On 7/3/2011 11:46 AM, Jason Resch wrote:
On Fri, Jul 1, 2011 at 3:44 AM, Constantine Pseudonymous
<bsor...@gmail.com <mailto:bsor...@gmail.com>> wrote:
it seems to me that there are certain preconditions that need to be in
place in order for us to exist, and that furthermore and taking a step
back, those preconditions necessitate further preconditions to have
been in place in order for them to exist.
so the real question is, is there perhaps a subtler order of
preconditions that is or needed to be in place that could account for
the subtler order of phenomena we perceive in the first person etc.
If you agree with the idea that everything that exists either has a
cause or does not have a cause it leads to the conclusion that there
must be some self-existent thing. So long as something has a cause,
it as you said, necessitates the existence of other things. If you
followed this chain of causes far enough you would find that it either
stops or goes on forever. If it stops then you have found that
self-existent thing (which exists without any prior causes). If it
goes on forever, it is either a loop or an infinitely long chain.
Either the causal loop or the infinite chain may be considered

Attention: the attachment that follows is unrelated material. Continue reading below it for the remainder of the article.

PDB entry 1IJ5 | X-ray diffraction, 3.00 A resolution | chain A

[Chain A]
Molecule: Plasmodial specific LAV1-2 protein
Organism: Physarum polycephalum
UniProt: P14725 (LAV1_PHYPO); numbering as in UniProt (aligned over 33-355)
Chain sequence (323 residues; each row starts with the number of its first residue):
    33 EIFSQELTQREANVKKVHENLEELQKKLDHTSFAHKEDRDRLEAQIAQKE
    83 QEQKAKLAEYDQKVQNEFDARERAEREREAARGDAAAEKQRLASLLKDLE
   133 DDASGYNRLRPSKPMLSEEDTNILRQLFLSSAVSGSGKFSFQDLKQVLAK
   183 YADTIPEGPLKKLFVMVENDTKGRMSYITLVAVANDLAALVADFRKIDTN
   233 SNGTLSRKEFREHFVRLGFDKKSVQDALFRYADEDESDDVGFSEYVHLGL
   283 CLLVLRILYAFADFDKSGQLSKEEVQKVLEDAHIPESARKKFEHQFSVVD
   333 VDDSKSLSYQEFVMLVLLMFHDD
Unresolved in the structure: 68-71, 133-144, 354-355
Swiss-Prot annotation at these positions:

self-existent objects, as they themselves have no ultimate cause.
If you take mathematical truth to exist without a cause, for example,
the fact that Pi is less than 4, or that 28 is a perfect number, or
that the 12th element of the Fibbonacci number is 89, then you can see
how mathematical truth defines mathematical structures. For example,
the truth of where /z/_/n/+1 = /z/_/n/ ^2 + /c/
diverges for any point on the complex plane defines an infinitely
large and varied structure known as the Mandelbrot set. Likewise,
various solutions to the equations of string theory may define the
mathematical structure much like our observed physical universe.
Mathematical truth seems like a good stopping point in the chain of
causality, because it is difficult to see how the truth of 1+1 = 2
could have a cause.
This seems to be category mistake. The kinds of things that make up
causal chains are events. The kinds of things that are true are
sentences. To ask what is the cause of the truth of a sentence is to
ask whether what it refers to is the case. Something like 1+1=2 doesn't
have a cause, but neither does it cause anything, except the truth of a
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